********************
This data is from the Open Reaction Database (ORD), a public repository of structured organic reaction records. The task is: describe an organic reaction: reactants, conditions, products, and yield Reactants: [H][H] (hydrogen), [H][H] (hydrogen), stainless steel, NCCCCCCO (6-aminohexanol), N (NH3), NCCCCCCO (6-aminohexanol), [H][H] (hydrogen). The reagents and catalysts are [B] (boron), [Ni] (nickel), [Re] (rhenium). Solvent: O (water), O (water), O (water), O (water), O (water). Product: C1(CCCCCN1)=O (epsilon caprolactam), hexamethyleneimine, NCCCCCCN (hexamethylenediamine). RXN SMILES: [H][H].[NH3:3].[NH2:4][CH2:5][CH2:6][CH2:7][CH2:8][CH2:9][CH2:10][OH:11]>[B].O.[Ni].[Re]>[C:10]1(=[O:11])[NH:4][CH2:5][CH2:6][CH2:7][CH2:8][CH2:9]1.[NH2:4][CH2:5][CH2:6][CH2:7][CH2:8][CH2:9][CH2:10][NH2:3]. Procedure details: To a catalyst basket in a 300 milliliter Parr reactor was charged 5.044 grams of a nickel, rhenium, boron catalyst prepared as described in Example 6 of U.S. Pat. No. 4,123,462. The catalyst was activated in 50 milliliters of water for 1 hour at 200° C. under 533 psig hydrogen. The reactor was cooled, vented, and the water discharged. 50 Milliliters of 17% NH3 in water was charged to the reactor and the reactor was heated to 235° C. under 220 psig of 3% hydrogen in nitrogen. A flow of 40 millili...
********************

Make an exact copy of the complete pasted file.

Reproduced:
This data is from the Open Reaction Database (ORD), a public repository of structured organic reaction records. The task is: describe an organic reaction: reactants, conditions, products, and yield Reactants: [H][H] (hydrogen), [H][H] (hydrogen), stainless steel, NCCCCCCO (6-aminohexanol), N (NH3), NCCCCCCO (6-aminohexanol), [H][H] (hydrogen). The reagents and catalysts are [B] (boron), [Ni] (nickel), [Re] (rhenium). Solvent: O (water), O (water), O (water), O (water), O (water). Product: C1(CCCCCN1)=O (epsilon caprolactam), hexamethyleneimine, NCCCCCCN (hexamethylenediamine). RXN SMILES: [H][H].[NH3:3].[NH2:4][CH2:5][CH2:6][CH2:7][CH2:8][CH2:9][CH2:10][OH:11]>[B].O.[Ni].[Re]>[C:10]1(=[O:11])[NH:4][CH2:5][CH2:6][CH2:7][CH2:8][CH2:9]1.[NH2:4][CH2:5][CH2:6][CH2:7][CH2:8][CH2:9][CH2:10][NH2:3]. Procedure details: To a catalyst basket in a 300 milliliter Parr reactor was charged 5.044 grams of a nickel, rhenium, boron catalyst prepared as described in Example 6 of U.S. Pat. No. 4,123,462. The catalyst was activated in 50 milliliters of water for 1 hour at 200° C. under 533 psig hydrogen. The reactor was cooled, vented, and the water discharged. 50 Milliliters of 17% NH3 in water was charged to the reactor and the reactor was heated to 235° C. under 220 psig of 3% hydrogen in nitrogen. A flow of 40 millili...